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After our first round of Swim For a Mile 2019 Technique Clinics, we thought we would put together a few technique tips on areas that we focused on last weekend! Hopefully, this will refresh the minds of those of who attended and fill everyone else in! #Tricksofthetrade
Body Position Tips:
Any elevation of the upper body causes your lower body to sink. The aim is to keep as flat on the water surface as possible. To do this:
- Apply constant pressure with your chest (not head!) into the water, pushing towards the floor – imagine you are trying to swim downhill!
- Always perform trickle breathing (letting your air out slowly) when your face is in the water, this will ensure your lungs aren’t so full that your upper body floats.
- Keep head movements to a minimum when you breathe, so that you’re are rotating your head to the side rather than lifting it up – remember the one goggle rule: aim to keep one goggle in the water when you rotate to breathe, if you can see the ceiling when you breathe – you’re lifting your head too high!
Freestyle Kick Tips:
- You never stop kicking when swimming Freestyle and Backstroke, even when swimming slowly!
- Focus on keeping your knees and ankles close together, kicking from your hips and bum rather than your knees.
- Kicks should be small and fast, check out our kick demo for a better idea!
Recovery Phase Tips – High Elbows!
- Elbows stay high during the recovery phase of the stroke to prepare for the catch, you need a high elbow during the catch in order to grip the water effectively. Finger trail / tickles drill is good for reinforcing high elbows!
- To keep a high elbow during the catch, imagine your elbows are pinned to the water surface!
- As you begin the underwater pull phase, imagine your forearm as the paddle, a higher elbow exposes more of your forearm, which increases the surface area of your paddle, helping you push against the water to go forward!
Sculling Tips:Sculling replicates the catch motion. To find your hand shape during scull, place your hands on your cheeks and then take them off holding that position, you will notice that they are slightly cupped – these are your sculling / catching hands!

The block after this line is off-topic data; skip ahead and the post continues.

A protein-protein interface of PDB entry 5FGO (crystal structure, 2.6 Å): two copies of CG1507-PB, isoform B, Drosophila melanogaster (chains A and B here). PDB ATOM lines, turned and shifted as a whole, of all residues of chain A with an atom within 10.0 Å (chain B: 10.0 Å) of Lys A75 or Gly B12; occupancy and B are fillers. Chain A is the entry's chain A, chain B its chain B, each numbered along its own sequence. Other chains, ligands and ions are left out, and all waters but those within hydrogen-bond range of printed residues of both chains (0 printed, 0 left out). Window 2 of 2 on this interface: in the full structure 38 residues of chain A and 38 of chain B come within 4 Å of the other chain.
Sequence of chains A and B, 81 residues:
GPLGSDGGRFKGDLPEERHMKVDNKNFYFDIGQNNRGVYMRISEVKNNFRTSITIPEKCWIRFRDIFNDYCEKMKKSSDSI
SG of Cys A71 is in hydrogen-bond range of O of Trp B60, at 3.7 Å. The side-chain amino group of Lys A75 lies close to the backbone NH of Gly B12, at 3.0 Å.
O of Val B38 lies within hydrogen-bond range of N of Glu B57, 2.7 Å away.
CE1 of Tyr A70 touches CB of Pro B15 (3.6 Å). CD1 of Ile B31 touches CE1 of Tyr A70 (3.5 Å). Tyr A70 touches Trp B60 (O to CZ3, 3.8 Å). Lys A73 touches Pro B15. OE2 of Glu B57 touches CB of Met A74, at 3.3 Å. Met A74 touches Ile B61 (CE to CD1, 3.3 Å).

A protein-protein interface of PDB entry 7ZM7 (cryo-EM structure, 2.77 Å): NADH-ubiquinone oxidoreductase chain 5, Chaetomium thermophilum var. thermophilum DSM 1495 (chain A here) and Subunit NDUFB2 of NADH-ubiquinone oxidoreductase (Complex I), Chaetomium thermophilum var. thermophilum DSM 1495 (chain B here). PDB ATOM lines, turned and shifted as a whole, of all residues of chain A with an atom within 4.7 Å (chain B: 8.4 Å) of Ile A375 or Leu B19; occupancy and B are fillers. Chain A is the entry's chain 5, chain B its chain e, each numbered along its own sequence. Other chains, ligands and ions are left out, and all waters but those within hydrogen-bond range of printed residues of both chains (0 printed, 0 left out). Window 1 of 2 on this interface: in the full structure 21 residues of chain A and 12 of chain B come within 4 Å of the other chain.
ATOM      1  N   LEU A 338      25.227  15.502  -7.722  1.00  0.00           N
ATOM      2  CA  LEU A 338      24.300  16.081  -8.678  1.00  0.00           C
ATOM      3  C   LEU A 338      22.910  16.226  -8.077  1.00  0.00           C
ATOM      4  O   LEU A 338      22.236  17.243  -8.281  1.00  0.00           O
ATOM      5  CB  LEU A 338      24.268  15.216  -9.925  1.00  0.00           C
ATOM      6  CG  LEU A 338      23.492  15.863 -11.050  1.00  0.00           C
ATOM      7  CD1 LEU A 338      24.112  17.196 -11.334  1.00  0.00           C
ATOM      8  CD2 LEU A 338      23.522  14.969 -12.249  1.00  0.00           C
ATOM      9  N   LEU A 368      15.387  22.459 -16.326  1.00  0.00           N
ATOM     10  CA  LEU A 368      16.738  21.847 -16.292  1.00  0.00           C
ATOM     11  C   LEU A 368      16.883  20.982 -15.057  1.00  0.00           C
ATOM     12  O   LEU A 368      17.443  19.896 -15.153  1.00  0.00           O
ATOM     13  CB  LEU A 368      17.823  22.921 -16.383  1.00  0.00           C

- Your hands guide the movement, finger-tips must point down to move forward (and up to move backwards).
- Keep your wrists stiff while sculling and catching- you can’t grip any water with floppy wrists! To point your finger-tips down, raise your elbows (pin them to the water surface!)
- Your forearms do most of the work; palms should alternate from facing in and out, wrists stay stiff and the forearms grip the water. Check out our sculling demo!
Weekly Update: Technique Clinic Tips
After our first round of Swim For a Mile 2019 Technique Clinics, we thought we would put together a few technique tips on areas that we focused on last weekend ...
Whatever stage you’re at with your Swim for a Mile training, we’re with you every stroke of the way! To help in these early stages we’ve put together some descriptions and technique tips for training, so you can make the most of your Swim for a Mile journey!
Description of the 4 Phases of a Freestyle Stroke
Your hand should enter in line with your shoulder to prevent crossing over your centre line – this is an imaginary line down the middle of your body, which you should never cross! The reason we stay outside of the centre line, is to ensure that all of your energy is going into moving forward. If you cross the centre line, you are apply force to the side, meaning the propoluson you receive will be to the opposite side, creating that well known snake motioned stroke. We want to push back to go forwards!
This occurs immediately after your hand enters the water. The catch is basically a small scull pushing into the water, however it is called the catch, as you are literally trying to catch or grab the water to use the resistance to push you forward during the underwater pull. This is one of the rare occasions where we want to have water resistance!
This can be further broken down into the initial downward phase and the latter backwards phase. Initially you want to push your palm and forearm down into the water WHILE keeping your elbow at the surface, creating a “high elbow catch”, this position allows for greater surface area, in which to grip the water. Once your hand passes the line of your chest, you begin to rotate your body in the direction of your stroke arm, keeping your hand close to your trunk, explosively push past your hip until your hand exists the water.
The recovery, as suggested by its name is the relaxed part of the stroke! Its purpose is to get your hand from the exit position back to its entry position. All you have to remember is to keep your elbow high in the air, pointing to the ceiling WHILE your hand stays directly below and close to your body. This ensures that your hand is in the perfect position, ready for the catch. Full Stroke Freestyle Demo Video!
Weekly Update: Freestyle Stroke Tips
Whatever stage you’re at with your Swim for a Mile training, we’re with you every stroke of the way! To help in these early stages we’ve pu ...
Were back for Swim for a Mile 2019 and its going to be bigger than ever, with 22 events and 30 Swim for a Mile Training pools confirmed so far.
We are delighted to be bringing Swim for a Mile events all over the country during the month of April so you can get the most from your swim. Lap up the atmosphere of Swim for a Mile as you finish out your mile in the buzz of a Swim Ireland event. Music, commentary and Swim for a Mile mentors and spectators to cheer you on!